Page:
Objectives. To determine the frequencies of HLA-B alleles in Ugandan patients in the NORA substudy of the DART trial and to compare HLA-B allele frequencies in those with and without clinically diagnosed hypersensitivity reaction (HSR).
Methods. DNA-based HLA-B genotyping was used to determine HLA alleles in 247 participants who received abacavir, including all six participants (‘cases’) with clinically diagnosed abacavir HSR.
Results. The incidence of clinical abacavir HSR in this double-blinded study was 2.0% (6/300) in the abacavir group. As HLA-B*5701 was absent throughout the entire cohort, including the six HSR ‘cases’, an association could not be established between HLA-B*5701 and clinically diagnosed abacavir HSR. No other HLA-B*57 alleles were present among the six ‘cases’. HLA-B*5703 was the most frequent HLA-B*57 allele among the abacavir-tolerant participants.
Conclusion.The rate of clinical HSR was low, which may reflect the expected 2–3% clinical false-positive rate seen in previous double-blind randomized studies. The presumption that these cases may be false-positive abacavir HSR is supported by the fact that no HLA-B*5701 alleles were found in the abacavir group. Implementation of prospective HLA-B*5701 screening must be based on benefit/risk considerations within local practice. Clinical risk management remains paramount.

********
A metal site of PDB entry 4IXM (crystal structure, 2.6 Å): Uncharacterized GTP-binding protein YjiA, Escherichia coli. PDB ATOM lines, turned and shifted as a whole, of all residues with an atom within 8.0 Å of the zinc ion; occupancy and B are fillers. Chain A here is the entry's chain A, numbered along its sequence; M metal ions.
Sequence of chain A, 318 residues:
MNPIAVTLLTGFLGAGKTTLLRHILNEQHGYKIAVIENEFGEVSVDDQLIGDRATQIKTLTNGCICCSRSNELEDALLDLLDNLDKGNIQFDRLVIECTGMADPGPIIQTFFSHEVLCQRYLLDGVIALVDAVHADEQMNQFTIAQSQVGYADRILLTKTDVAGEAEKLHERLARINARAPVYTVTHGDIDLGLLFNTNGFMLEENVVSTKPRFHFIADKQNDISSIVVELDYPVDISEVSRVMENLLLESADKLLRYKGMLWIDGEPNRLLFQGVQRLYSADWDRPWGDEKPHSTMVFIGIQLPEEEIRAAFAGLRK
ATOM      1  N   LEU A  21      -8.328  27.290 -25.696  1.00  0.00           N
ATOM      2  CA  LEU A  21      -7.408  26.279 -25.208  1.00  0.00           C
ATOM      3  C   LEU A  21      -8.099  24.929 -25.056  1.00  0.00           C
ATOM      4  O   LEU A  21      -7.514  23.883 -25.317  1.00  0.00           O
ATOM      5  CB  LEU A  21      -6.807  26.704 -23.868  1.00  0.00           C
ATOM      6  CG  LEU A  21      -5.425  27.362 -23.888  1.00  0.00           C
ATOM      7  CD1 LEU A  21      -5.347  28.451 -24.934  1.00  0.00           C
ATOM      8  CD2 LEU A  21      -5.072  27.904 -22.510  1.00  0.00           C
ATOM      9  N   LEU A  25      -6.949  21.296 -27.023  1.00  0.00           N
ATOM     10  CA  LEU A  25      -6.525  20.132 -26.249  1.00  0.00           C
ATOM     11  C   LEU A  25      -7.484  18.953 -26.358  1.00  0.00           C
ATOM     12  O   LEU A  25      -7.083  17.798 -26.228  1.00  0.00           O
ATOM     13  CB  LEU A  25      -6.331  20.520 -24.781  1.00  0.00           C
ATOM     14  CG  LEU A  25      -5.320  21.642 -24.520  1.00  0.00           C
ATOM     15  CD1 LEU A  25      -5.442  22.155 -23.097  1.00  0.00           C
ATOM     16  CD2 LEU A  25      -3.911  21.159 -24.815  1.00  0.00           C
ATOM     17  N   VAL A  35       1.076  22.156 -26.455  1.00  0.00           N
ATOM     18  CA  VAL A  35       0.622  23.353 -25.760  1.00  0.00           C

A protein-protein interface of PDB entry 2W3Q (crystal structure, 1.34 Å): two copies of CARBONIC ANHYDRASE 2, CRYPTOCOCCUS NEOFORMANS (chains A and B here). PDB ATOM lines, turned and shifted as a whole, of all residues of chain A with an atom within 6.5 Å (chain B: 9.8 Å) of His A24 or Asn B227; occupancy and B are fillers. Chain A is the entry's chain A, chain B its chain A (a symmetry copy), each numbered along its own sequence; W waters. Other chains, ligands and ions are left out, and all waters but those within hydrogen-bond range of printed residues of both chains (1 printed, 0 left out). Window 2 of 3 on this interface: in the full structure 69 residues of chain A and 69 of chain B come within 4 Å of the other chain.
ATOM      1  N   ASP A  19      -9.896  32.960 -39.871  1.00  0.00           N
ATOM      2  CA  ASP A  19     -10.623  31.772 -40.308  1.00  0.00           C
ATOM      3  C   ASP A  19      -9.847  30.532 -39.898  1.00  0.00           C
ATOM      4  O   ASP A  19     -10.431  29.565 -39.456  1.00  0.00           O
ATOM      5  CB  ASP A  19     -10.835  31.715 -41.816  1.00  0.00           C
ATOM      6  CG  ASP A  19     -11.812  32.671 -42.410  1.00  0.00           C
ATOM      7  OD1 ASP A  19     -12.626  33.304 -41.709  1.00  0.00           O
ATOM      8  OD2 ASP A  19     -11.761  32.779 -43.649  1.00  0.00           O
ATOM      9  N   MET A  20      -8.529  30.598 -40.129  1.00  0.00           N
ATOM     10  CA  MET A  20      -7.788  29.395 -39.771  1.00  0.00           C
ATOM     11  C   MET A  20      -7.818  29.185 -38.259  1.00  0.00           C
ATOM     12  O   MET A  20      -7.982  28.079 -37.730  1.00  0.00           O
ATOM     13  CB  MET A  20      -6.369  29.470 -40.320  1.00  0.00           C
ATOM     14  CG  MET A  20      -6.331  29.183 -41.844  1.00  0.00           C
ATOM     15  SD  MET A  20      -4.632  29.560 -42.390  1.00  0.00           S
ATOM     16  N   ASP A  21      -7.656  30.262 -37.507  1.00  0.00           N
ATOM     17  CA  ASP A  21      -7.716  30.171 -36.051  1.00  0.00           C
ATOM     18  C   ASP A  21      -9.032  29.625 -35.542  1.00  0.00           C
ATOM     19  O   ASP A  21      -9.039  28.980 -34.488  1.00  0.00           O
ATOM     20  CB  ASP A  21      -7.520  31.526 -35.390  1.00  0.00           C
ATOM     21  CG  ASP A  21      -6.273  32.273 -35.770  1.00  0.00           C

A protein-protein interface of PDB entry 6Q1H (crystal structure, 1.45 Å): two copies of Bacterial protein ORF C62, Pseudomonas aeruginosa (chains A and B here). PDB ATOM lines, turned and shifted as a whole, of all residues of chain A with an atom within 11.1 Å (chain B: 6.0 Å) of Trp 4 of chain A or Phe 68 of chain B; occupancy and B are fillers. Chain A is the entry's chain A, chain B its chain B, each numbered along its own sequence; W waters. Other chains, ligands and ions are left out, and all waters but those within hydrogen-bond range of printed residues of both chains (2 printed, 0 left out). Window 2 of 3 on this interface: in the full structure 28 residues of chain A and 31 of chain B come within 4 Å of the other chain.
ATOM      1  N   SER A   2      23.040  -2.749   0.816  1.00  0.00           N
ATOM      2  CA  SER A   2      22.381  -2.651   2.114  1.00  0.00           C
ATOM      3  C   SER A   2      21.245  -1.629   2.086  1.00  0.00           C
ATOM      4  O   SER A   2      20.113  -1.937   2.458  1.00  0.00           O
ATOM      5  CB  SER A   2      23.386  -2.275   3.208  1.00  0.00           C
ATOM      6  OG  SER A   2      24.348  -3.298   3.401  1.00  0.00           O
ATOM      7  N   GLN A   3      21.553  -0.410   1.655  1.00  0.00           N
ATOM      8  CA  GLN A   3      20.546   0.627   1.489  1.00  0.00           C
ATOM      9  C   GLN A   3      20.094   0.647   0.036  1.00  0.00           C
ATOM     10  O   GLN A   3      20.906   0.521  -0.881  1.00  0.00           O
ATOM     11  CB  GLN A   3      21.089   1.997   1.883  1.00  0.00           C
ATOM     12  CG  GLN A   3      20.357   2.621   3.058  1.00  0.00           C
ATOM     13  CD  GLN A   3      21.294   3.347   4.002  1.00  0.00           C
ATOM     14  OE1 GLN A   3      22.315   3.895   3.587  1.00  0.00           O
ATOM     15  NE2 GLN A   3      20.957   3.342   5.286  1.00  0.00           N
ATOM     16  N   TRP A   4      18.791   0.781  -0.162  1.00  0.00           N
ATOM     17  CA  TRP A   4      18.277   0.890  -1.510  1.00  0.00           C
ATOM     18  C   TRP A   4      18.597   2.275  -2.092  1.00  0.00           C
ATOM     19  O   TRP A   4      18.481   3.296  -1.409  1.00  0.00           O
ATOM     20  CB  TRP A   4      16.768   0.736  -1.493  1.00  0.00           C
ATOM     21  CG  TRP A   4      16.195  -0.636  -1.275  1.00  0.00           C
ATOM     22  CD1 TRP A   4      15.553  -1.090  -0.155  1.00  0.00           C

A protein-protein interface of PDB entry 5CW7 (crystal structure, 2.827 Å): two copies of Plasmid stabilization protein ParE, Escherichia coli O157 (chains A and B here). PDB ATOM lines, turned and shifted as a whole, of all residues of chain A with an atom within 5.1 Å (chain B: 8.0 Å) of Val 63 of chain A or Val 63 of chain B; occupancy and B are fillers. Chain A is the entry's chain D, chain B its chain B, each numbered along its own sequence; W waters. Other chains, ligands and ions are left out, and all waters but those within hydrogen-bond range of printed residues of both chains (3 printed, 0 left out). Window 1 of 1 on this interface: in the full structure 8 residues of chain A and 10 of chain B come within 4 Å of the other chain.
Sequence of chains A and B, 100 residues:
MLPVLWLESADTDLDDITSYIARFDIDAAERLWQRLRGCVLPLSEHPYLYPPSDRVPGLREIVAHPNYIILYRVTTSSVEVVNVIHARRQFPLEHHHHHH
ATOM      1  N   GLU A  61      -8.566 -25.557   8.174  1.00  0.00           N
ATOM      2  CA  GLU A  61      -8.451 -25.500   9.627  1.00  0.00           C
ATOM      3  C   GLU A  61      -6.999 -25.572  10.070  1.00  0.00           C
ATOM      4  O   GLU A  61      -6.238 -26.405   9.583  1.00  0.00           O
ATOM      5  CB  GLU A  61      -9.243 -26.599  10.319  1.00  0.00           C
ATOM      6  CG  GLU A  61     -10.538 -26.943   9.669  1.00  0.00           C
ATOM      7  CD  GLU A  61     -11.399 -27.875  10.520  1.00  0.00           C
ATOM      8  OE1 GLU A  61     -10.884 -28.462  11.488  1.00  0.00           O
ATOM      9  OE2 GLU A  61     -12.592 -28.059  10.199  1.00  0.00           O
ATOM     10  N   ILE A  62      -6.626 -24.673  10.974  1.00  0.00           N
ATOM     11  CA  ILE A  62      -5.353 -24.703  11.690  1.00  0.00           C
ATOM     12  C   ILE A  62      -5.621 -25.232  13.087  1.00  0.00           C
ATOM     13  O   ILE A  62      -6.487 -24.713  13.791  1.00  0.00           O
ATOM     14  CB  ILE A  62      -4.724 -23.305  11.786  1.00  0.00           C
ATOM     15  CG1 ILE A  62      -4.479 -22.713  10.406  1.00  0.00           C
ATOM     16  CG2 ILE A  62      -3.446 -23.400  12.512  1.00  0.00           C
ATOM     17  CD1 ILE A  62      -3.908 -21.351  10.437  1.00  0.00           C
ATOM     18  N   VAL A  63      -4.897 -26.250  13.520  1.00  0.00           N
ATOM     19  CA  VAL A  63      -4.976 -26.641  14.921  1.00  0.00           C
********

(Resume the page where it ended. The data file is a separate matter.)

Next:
Munderi, P.; Snowden, B.W.; Walker, A.S.; Kityo, C.; Mostellar, M.; Kabuye, G.; Thoofer, N.K.; Ssali, F.; Gilks, C.F.; Hughes, A. Distribution of HLA-B alleles in a Ugandan HIV-infected adult population: NORA pharmacogenetic substudy of DART. Tropical Medicine and International Health (2011) 16 (2) 200-204. [DOI: 10.1111/j.1365-3156.2010.02688.x]